Google is starting to include “core web vitals” as part of their search results ranking algorithm. To slightly oversimplify, core web vitals measure aspects of user experience such as load time, responsiveness and whether or not parts of the page shift around while it’s loading. There are different scores for how your site loads on a mobile device versus a desktop.
I’ve recently spent some time trying to improve the core web vitals of my own site and here are some of the lessons I learned. Keep in mind this is one person’s experience on a very small and simple site. I hope this can be useful to others, but those with larger and more complex sites are likely to have different experiences.
Core Web Vitals Lessons Learned
- The lower your starting score, the longer it’s going to take to fix everything. It’s unlikely you’ll be able to resolve everything in one sitting. I started with scores of 71 on desktop and 42 on mobile. I’ve been working on this in my limited spare time for about 6 weeks.
- There are two main ways to test your site. The first is with PageSpeed Insights and the second is with Lighthouse, which is a new tool available through Chrome (More Tools > Developer Tools > Lighthouse). I found that scores and results fluctuate wildly between the two tools and even with the same tool. Once I ran it and got 90 for mobile (which was the highest it had been) and then a few minutes later with no changes I got a score of 70. PageSpeed Insights seems to consider a few more things than Lighthouse (ie. whether or not you are using next-gen image formats). For more on the differences, check out this post.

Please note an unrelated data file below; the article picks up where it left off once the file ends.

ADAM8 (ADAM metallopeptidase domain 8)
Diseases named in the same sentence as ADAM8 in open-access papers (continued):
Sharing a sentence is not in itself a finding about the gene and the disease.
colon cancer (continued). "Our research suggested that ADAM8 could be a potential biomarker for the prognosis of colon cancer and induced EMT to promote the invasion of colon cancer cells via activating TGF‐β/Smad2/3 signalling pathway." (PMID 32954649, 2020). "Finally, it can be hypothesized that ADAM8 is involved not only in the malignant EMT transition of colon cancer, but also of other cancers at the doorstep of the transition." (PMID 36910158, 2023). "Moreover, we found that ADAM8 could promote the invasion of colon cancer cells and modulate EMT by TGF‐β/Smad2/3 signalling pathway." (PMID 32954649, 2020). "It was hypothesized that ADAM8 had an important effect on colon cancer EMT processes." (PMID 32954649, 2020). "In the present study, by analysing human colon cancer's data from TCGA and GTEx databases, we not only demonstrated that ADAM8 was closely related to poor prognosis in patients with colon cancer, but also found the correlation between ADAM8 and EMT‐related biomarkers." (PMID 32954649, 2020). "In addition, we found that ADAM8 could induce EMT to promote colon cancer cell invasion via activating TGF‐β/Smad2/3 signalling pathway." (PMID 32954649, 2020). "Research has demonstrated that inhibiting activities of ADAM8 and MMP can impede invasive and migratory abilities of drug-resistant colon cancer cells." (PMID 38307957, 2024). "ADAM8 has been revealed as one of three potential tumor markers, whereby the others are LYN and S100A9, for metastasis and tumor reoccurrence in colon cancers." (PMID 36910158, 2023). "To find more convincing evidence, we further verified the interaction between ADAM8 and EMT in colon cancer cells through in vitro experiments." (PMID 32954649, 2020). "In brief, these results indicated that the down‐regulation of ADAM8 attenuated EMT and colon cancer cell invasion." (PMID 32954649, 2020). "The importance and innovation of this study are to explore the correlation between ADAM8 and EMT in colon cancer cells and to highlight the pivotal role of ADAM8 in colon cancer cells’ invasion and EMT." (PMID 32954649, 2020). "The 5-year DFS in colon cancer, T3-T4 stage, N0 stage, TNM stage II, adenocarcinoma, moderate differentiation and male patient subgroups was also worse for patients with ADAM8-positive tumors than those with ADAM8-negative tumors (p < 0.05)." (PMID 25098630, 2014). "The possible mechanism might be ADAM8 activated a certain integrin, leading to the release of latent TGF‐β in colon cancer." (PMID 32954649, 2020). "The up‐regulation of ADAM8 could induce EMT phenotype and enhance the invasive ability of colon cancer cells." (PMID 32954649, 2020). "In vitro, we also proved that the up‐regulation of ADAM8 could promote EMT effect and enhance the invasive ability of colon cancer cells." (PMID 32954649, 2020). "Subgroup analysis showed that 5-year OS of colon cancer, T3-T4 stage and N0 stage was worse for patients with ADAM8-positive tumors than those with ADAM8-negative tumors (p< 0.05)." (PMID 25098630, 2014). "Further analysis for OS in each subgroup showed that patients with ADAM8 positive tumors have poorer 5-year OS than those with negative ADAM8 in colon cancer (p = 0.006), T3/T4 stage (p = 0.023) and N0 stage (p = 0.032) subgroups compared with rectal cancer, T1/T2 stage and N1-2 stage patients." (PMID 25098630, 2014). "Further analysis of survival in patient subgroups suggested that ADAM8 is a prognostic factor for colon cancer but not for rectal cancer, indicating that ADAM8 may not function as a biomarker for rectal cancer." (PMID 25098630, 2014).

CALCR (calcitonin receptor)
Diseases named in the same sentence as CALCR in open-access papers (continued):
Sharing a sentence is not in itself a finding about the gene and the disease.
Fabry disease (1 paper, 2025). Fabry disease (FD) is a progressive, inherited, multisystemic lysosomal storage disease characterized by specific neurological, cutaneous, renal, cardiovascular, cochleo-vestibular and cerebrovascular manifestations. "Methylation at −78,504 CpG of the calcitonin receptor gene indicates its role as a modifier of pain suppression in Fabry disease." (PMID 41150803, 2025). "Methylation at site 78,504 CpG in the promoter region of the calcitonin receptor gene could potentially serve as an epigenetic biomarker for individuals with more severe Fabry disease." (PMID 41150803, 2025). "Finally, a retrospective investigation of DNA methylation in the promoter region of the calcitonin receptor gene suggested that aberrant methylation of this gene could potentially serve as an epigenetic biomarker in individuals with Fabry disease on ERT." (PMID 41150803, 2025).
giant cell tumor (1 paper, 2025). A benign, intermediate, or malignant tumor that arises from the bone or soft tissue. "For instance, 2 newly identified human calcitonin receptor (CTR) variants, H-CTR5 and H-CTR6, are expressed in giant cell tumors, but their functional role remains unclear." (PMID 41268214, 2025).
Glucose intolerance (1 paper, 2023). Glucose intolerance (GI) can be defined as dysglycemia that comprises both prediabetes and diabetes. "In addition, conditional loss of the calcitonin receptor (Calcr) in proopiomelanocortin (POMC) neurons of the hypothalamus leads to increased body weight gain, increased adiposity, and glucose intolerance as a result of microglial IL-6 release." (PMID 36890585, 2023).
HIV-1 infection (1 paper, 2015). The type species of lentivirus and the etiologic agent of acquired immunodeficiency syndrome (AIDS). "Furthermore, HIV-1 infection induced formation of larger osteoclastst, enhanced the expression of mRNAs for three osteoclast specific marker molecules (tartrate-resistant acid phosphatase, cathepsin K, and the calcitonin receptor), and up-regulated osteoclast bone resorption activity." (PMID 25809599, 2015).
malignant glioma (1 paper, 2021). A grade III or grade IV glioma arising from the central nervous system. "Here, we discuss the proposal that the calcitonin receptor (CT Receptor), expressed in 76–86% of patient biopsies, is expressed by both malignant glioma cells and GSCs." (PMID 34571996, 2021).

- Desktop issues were easier to resolve than mobile. Most of my desktop issues revolved around image sizes and formats which I was able to resolve by installing Smush and changing how I save images from Photoshop.
- Switching to a different theme automatically boosted my score by about 15 points (it also helped a bit more with SEO and accessibility). If you have the option of custom-building your theme, you will be better able to control all of the little details about how and when various assets load. If you don’t have that option, find a theme with the least amount of bloat possible.
- Google doesn’t give its own products a pass. If Google Analytics, Tag Manager or Google Fonts are taking a while to load, you will get dinged in Core Web Vitals. At one point I got a score of 50 because the Google servers were taking too long to respond. I was able to change my tag manager configuration to help speed things up as well (see the solution).
- Also, if you are using Google Fonts, you can add the font-display parameter to the URL, which then includes that property in the css to control how text is displayed while the fonts are being loaded. If you are using a custom theme, it’s easy to include this parameter manually. I ended up needing to use a WordPress hook for the particular theme I’m using.
- Cache, minimize and in other ways optimize how assets are loaded. I ended up using a combination of plugins to do this. Hummingbird has an option to load selected CSS files inline instead of as an external file (part of core vital recommendations).
- Continuously monitor, test and refine, especially each time you add a new post, feature, plugin or integration. This should become part of your standard website maintenance activities alongside backups and plugin updates. Every time you want to add something new to the site, consider the impact on speed and the amount of content you are asking someone on a mobile device to download. Is a loss of a few points worth it?
In addition to working on my site, I have been helping some others as well. On one site, we made a 20 point improvement by just removing unused plugins and old tracking pixels.